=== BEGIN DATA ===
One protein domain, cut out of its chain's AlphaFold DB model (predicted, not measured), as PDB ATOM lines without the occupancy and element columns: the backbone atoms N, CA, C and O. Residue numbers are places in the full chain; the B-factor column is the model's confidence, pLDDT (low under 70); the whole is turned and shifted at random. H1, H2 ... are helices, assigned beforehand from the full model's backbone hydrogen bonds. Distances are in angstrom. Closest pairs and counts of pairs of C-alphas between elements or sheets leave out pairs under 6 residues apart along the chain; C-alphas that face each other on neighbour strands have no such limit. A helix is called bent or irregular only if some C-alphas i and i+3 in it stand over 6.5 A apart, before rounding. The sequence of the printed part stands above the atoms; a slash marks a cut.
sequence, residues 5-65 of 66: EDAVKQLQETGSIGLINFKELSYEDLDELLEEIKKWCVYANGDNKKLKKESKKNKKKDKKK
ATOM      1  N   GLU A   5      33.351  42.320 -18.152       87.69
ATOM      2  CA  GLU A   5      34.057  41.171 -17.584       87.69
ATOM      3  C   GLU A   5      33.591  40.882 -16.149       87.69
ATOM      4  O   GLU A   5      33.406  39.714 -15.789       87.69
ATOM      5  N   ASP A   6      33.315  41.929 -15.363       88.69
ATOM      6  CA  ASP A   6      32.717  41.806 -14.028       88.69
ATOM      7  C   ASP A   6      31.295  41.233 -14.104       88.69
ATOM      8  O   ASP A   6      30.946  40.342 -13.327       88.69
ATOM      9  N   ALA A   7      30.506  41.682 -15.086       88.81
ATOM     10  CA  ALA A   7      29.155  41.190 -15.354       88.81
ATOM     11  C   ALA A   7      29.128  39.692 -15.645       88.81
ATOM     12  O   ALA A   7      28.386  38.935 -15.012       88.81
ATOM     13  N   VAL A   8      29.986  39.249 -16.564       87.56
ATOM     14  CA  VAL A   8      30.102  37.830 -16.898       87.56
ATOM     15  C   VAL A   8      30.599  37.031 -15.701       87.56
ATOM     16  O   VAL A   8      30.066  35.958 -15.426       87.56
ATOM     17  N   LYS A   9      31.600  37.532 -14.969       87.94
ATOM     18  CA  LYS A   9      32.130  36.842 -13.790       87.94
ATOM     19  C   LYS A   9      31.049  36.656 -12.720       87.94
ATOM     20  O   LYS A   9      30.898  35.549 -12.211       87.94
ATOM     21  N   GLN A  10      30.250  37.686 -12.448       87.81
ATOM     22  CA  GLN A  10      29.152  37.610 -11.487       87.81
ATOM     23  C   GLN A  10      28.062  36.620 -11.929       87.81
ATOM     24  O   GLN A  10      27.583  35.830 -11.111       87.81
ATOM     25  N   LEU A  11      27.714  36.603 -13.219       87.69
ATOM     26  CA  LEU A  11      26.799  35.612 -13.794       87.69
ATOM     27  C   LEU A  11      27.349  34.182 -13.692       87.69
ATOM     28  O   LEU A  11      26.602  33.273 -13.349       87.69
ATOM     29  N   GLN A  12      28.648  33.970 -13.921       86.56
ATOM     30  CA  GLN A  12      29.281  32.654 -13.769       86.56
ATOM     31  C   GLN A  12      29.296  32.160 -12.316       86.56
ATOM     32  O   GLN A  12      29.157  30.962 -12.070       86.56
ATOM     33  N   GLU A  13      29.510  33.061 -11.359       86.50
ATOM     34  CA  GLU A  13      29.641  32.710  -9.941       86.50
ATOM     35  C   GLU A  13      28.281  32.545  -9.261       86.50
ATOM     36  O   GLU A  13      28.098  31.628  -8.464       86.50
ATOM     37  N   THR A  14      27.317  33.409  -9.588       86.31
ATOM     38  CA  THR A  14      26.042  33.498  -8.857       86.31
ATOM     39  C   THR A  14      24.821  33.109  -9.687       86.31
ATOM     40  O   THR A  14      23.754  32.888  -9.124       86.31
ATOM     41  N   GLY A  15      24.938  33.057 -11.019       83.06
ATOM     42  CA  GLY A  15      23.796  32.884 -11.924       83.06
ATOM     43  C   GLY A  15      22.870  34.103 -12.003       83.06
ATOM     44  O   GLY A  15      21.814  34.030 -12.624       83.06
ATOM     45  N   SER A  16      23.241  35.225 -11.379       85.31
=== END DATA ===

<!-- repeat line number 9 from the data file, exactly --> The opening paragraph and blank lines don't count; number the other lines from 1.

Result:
ATOM      8  O   ASP A   6      30.946  40.342 -13.327       88.69